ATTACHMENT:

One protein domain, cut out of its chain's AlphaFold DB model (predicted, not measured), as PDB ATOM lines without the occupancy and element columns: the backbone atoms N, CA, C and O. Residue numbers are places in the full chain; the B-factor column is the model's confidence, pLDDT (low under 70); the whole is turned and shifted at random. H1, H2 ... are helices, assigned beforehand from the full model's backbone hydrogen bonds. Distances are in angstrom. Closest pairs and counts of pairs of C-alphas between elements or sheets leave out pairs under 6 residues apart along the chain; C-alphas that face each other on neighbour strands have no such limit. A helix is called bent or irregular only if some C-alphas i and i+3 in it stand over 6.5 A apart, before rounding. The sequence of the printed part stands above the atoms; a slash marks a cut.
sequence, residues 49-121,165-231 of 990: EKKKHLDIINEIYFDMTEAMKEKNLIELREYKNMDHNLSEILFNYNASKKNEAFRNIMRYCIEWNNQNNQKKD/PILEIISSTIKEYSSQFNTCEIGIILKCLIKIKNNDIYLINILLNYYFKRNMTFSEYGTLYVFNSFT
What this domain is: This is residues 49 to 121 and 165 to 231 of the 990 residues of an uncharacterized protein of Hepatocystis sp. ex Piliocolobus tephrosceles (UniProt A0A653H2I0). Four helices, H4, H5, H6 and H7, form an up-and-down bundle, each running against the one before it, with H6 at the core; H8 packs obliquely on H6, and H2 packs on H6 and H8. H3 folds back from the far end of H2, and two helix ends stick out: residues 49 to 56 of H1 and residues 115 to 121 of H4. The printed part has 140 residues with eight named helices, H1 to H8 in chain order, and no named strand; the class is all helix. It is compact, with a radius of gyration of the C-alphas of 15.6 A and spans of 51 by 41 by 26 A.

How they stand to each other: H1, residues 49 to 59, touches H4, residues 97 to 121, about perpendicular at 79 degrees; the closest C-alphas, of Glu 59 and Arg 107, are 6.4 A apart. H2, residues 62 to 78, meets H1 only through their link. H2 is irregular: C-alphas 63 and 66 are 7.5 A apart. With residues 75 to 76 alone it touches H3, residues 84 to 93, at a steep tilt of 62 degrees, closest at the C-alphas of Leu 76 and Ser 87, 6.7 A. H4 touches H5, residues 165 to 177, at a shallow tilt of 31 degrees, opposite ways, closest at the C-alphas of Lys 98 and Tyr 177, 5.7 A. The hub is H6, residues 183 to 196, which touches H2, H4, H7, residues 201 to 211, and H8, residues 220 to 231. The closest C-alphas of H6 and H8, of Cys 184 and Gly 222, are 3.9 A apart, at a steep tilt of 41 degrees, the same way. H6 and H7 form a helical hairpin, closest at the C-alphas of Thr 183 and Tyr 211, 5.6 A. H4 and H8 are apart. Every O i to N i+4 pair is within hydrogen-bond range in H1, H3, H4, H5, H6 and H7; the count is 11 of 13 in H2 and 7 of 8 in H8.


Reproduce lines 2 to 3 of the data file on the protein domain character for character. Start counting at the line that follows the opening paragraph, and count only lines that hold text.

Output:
What this domain is: This is residues 49 to 121 and 165 to 231 of the 990 residues of an uncharacterized protein of Hepatocystis sp. ex Piliocolobus tephrosceles (UniProt A0A653H2I0). Four helices, H4, H5, H6 and H7, form an up-and-down bundle, each running against the one before it, with H6 at the core; H8 packs obliquely on H6, and H2 packs on H6 and H8. H3 folds back from the far end of H2, and two helix ends stick out: residues 49 to 56 of H1 and residues 115 to 121 of H4. The printed part has 140 residues with eight named helices, H1 to H8 in chain order, and no named strand; the class is all helix. It is compact, with a radius of gyration of the C-alphas of 15.6 A and spans of 51 by 41 by 26 A.

How they stand to each other: H1, residues 49 to 59, touches H4, residues 97 to 121, about perpendicular at 79 degrees; the closest C-alphas, of Glu 59 and Arg 107, are 6.4 A apart. H2, residues 62 to 78, meets H1 only through their link. H2 is irregular: C-alphas 63 and 66 are 7.5 A apart. With residues 75 to 76 alone it touches H3, residues 84 to 93, at a steep tilt of 62 degrees, closest at the C-alphas of Leu 76 and Ser 87, 6.7 A. H4 touches H5, residues 165 to 177, at a shallow tilt of 31 degrees, opposite ways, closest at the C-alphas of Lys 98 and Tyr 177, 5.7 A. The hub is H6, residues 183 to 196, which touches H2, H4, H7, residues 201 to 211, and H8, residues 220 to 231. The closest C-alphas of H6 and H8, of Cys 184 and Gly 222, are 3.9 A apart, at a steep tilt of 41 degrees, the same way. H6 and H7 form a helical hairpin, closest at the C-alphas of Thr 183 and Tyr 211, 5.6 A. H4 and H8 are apart. Every O i to N i+4 pair is within hydrogen-bond range in H1, H3, H4, H5, H6 and H7; the count is 11 of 13 in H2 and 7 of 8 in H8.